In her 1977 essay collection On Photography, Susan Sontag argued that the abundance of photographic images in our culture had begun to engender “a chronic voyeuristic relation to the world.” Photography promises safe access to worlds — certainly the glamorous, dangerous, and debauched ones — we may never directly engage with. Access stands out as the strength of D.W. Young’s newest documentary, Uncropped, which features the intrepid, American photographer James Hamilton as its subject. A self-described “arranger of chaos,” Hamilton boasts an impressive CV and a plethora of friends. Through Hamilton’s works, Young treats the viewer to a vivid parade of places and faces, capturing the breadth of a dynamic oeuvre. Through Hamilton’s connections, the director finds license to expand Uncropped’s focus, broadening its concerns to highlight not simply a remarkable man, but a remarkable era of artistic expression that has since faded away.
Hamilton’s photography and professional journey provide the documentary’s chronological structure. His pictures enlivened the pages of numerous publications, namely Crawdaddy! magazine (1969-71), The Herald newspaper (1971), Harper’s Bazaar (1971-73), the Village Voice (1974-93), and the New York Observer (1993-2008) — all outlets where he served as a staff photographer. Whether Hamilton was photographing rock music legends, models at Halston fashion shows, mayoral candidates, or massacred students from the Tiananmen Square protests, his penchant for balancing formality and pathos was his works’ unifying principle. According to Uncropped’s range of guests, it’s what established him as one of our most influential observers of culture. They laud his easygoing nature, his eye, and his empathy in testimonials littered throughout, their appraisals of his abilities never academic, instead breezily casual in the way conversations at a 30-year high school reunion might be. A mystique forms around Hamilton’s work due to how reverently his companions and former colleagues speak of it. The onus is on the viewer to examine the photographic montage — while Kathy Dobie commends Hamilton’s appreciation for “the choreography of urban life” or David Lee admires Hamilton’s “almost clinical, but… not detached” approach to flash and framing — and conclude for themselves to what degree they concur. This contemplative, curatorial mood dimensionalizes Uncropped, rescuing it from purely being a neat, if inoffensive, march through Hamilton’s greatest hits.
The documentary bears an unmistakably nostalgic mood as well. As almost everyone involved, Hamilton included, looks back in time, a fixation on the differences between the past and the present reveals itself. Back then, Hamilton claims, people avoided the camera, which made the candids he caught all the more amusing. He suggests that nowadays, in our content-heavy era of surfaces and styles, people who spy a camera are more likely to pose. Back then, Richard Goldstein explains, from the ‘70s to the ‘90s, aesthetic and journalistic integrity were locked in an intense, productive dialectic because the writers and artists ran the show. Nowadays, it’s the C-suite and venture capital philistines who call the shots while the Arts sections shrink more and more. New York City used to be a hub of dynamic “unmanageability”; now, those avant-garde and bohemian energies have been irrevocably commodified. Workplaces and meeting spaces like the Village Voice, says Sylvia Plachy, once thrummed with the spirit of cross-pollination. She then laments the advent of the computer and the ensuing digital age, how it made fewer things feel personal and hands-on, how we’ve collectively grown more siloed and self-absorbed, “sanitized, cleaned, and dead.” Essential elements of our artistic and cultural heritage have been lost, Uncropped seems to argue, elements that the work of James Hamilton — known for the rough, raw textures the use of contrast lent to his photos — in a sense enshrines. The film never gets lofty in making the case for Hamilton’s cultural significance — he is not feted or deified. Uncropped, like its subject, retains an accessible humility that makes for unpretentious viewing. Though the pictures may depict bygone times, Young chooses to elevate their fascinating eccentricity rather than drown them in sentimentality.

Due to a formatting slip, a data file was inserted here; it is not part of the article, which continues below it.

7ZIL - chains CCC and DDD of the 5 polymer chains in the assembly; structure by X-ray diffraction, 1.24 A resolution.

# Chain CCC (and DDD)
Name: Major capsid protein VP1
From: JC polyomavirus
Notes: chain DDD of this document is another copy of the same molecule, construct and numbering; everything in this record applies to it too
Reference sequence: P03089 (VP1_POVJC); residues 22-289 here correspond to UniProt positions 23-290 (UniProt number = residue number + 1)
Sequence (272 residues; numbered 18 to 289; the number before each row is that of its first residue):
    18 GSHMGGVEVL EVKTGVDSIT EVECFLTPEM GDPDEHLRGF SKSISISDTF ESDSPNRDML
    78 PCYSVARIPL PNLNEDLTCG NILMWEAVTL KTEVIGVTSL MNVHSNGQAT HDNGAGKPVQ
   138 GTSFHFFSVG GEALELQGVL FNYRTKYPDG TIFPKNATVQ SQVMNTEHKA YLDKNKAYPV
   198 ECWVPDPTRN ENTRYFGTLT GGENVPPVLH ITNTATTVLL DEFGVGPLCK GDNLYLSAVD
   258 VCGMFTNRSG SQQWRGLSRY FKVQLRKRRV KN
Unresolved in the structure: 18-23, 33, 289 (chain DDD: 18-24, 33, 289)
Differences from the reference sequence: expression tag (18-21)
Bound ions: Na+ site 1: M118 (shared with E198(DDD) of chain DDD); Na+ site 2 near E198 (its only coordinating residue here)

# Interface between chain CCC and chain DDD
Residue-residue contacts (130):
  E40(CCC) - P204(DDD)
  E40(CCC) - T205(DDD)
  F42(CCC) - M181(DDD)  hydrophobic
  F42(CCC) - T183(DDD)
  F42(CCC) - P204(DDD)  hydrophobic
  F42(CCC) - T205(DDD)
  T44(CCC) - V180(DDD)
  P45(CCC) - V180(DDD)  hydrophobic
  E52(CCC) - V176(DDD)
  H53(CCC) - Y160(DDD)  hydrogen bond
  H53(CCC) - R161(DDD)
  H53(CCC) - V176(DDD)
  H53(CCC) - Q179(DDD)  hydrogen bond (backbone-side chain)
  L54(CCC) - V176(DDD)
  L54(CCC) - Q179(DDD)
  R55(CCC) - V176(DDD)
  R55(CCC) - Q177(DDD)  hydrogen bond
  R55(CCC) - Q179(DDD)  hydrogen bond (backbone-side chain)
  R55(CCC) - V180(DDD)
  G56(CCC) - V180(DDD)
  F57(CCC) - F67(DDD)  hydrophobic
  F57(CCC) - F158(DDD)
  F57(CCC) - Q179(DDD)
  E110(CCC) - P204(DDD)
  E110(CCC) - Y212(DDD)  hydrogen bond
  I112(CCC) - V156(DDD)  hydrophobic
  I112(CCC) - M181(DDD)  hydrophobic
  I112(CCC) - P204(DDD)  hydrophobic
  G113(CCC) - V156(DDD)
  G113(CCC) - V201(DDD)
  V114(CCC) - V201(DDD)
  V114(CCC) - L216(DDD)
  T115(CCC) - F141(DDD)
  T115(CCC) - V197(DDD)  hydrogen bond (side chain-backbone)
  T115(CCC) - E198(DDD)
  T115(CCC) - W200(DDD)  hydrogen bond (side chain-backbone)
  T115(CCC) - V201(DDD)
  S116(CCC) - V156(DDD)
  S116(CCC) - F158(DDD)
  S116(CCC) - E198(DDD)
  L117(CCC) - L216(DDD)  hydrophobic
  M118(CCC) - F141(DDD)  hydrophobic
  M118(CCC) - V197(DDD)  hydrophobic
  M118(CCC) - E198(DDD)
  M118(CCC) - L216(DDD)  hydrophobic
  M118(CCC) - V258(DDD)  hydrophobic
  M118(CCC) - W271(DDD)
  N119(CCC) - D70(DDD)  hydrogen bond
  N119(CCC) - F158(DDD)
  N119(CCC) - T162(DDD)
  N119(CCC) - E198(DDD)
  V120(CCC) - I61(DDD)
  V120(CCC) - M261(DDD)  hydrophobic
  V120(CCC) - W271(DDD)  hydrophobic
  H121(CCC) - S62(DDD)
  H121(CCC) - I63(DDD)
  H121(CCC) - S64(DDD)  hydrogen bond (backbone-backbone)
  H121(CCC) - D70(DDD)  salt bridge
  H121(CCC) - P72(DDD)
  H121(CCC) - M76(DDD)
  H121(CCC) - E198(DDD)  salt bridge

It’s a bit unfortunate, then, that, for a documentary brimming with such rich material, it never graduates to the caliber of essential viewing. To return to Sontag, she believed a consequence of photographs granting us constant, titillating access to seemingly everything was a flattening of “the meaning of all events.” Significances fail to be distinguished. Uncropped says and shows a lot, but in the dazzling churn of its images and anecdotes, we rarely sit with the weight of an insight before the next sequence usurps its place. The film’s briskness is a double-edged sword, the source of its informal pleasantness as well as its lack of satisfying substantiality. Partially this is the fault of the broad focus, this “uncropped” portrait of a man and several eras, scenes, and institutions aiming for totality while rarely digging below the surface level. Then there is the rigidly linear, conveyor belt-style storytelling, which feels curiously misaligned with the ethos so many of the guests espouse: a countercultural sense of life that is unruly and joyfully bizarre. Instead, what’s notable is Uncropped’s conventionality, which provides guardrails rather than a compelling framework for the storytelling. An anesthetizing sameness sets in, muting the film’s best qualities if never spoiling them. Uncropped is an amusing love letter to a relatively unheralded creative and the worlds where he made his name, but a different lens may very well have resulted in a better, greater film.
Published as part of DOCNYC 2023 — Dispatch 2.